Mix all the vegetables and the chicken hearts with the buckwheat. After comes the interesting part, pour in a cup of chicken broth and add some butter. Mix and let it sit for about 5 minutes. The last step afterwards would be to put it on your stove, very small fire, for another 5-7 minutes. Ready to serve!

The Book that Made It All Possible

The Book that Made It All Possible

Congrats!!! You are the Champion!

Feedback: The reality is, it comes straight with garnish, so you don’t have to spend more time thinking about a good partner for what you have already prepared!

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Jingle bells, jingle bells, jingle all the way…New Year’s menu from Katya!

Although it is almost half a month till New Years,  I find myself thinking about party meals more and more…These precise thoughts make me actually feel like it is New Years time. I don’t remember if I mentioned this before, but in Israel, it’s not just that there is no celebration for this holiday (duh), but there is also no snow. And, all those that have fun on this holiday have to be creative so that they won’t forget what it feels like.  I do value all the Israeli holidays of course, but sometimes I just wish they would celebrate New Year’s as well…

I don’t know how about you but the smell of mandarins and Christmas tree  always enters my mind when I recall all those wonderful holidays we’ve had in Russia as a family. I remember each minute of this very much anticipated holiday. My dad would always bring home a Christmas tree (once we even discovered a nest inside it, what a shame), and my mom would always surprise us with mandarins and some tasty meals. It was always a fun process…We would spend a whole evening just decorating our Christmas tree, laughing simultaneously at our cat, who would always play with every tree decoration we had. Some memorable times….

What I try to do is to make it so those memories would come to life. And, the same as my mom, every New Year’s I cook some of my most (at least I like to think so) delightful meals. I like to keep family traditions flowing. I even decorated a Christmas tree already. And bought some mandarins. What is missing is a plan for what kind of food will appear on the table, and maybe some snow…Because the second will not show itself here (although it would be very interesting to see some snow on palms), I will settle for the plan for the party table.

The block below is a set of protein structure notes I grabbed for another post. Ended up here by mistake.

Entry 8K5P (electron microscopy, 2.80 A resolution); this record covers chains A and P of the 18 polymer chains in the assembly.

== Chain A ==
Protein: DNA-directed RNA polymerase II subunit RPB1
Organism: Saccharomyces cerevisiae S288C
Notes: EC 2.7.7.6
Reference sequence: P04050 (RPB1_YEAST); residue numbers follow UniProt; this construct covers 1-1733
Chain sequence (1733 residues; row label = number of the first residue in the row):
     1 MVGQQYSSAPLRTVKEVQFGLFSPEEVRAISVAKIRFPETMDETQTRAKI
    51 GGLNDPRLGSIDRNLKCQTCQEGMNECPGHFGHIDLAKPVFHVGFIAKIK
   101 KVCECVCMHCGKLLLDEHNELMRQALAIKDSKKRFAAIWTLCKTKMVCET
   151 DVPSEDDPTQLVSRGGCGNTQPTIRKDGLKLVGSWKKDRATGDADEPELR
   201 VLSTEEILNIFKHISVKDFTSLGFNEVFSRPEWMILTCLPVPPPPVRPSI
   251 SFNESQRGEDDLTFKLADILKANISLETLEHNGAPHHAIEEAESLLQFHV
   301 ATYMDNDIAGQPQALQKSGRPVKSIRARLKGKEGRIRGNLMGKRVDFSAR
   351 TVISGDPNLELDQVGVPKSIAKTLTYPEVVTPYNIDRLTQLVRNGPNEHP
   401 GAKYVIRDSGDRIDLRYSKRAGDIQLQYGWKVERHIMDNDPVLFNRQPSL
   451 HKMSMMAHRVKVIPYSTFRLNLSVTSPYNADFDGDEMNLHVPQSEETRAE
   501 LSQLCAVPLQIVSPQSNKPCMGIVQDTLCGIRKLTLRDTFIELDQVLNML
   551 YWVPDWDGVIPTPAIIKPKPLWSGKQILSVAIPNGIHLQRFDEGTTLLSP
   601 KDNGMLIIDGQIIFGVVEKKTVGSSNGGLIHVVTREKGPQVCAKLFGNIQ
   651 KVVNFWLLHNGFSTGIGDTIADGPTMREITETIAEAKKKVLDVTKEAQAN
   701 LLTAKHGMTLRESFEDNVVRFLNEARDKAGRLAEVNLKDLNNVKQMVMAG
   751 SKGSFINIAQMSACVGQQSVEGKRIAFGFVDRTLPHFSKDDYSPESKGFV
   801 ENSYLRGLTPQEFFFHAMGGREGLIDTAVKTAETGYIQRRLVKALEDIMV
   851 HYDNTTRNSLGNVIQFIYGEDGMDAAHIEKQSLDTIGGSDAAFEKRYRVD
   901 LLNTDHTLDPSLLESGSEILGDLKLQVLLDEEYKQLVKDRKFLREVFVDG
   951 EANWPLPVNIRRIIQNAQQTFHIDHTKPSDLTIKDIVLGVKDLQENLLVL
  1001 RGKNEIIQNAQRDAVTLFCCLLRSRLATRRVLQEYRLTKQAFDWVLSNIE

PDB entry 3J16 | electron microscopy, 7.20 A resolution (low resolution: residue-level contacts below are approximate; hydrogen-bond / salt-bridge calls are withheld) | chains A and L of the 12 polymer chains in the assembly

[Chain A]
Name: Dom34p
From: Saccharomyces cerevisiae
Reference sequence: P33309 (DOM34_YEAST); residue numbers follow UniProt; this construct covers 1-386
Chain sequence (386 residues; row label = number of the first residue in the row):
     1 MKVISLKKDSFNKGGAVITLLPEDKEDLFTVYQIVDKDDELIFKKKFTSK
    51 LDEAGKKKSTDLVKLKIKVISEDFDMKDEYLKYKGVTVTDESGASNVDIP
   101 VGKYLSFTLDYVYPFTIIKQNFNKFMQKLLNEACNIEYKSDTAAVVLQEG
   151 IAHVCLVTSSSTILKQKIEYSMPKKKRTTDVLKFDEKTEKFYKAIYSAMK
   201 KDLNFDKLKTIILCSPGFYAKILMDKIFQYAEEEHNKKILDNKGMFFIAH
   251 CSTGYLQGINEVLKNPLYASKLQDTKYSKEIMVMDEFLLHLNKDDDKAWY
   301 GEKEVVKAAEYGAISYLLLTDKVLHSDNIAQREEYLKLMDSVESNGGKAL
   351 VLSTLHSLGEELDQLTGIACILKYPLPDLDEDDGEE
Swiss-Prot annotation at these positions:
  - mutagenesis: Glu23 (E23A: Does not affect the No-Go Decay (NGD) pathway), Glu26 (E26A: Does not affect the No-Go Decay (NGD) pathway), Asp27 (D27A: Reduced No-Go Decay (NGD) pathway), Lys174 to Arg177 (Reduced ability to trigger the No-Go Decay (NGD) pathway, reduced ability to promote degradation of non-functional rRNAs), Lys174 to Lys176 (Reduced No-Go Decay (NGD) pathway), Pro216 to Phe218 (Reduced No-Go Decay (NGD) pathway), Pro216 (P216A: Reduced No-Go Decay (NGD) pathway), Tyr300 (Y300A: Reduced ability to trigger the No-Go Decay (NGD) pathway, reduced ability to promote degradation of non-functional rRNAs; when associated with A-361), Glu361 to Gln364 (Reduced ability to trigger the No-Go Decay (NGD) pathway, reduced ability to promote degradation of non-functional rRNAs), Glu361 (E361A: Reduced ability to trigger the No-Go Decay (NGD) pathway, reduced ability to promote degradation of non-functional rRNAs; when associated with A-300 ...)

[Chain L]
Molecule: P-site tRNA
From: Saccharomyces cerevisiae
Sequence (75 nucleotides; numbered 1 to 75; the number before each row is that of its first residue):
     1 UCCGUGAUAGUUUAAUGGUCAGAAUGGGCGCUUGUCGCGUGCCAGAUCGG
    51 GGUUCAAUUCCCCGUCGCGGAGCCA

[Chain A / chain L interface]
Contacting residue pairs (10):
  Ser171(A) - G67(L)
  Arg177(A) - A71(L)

This year I would like to make an accent on the entrees. More entrees and less huge, space-taking in the tummy meals. The verdict for New Year’s is:

1. Round Tomato Slices with garlic, mozarrella cheese and fresh basil covered in good old-fashioned olive oil.

2. Fried round eggplants covered with mayo and garlic.

3. Stuffed mushrooms with cheese and squash. 

4. Traditional Russian potato salad.

5. Let’s say hello to Russian Mimosa salad. 

6. Home made sandwiches with butter and sardines. 

7. Salmon wrap with lettuce and cream. 

8. Whole chicken done in the oven.

9. Fillet Salamon baked with spices. 

9. Potatoes with yellow peppers and onion,  also in the oven.

10. And of course, something for the sweet tooth, something that I haven’t thought about yet. 

Merry Christmas Everyone and Happy New Year!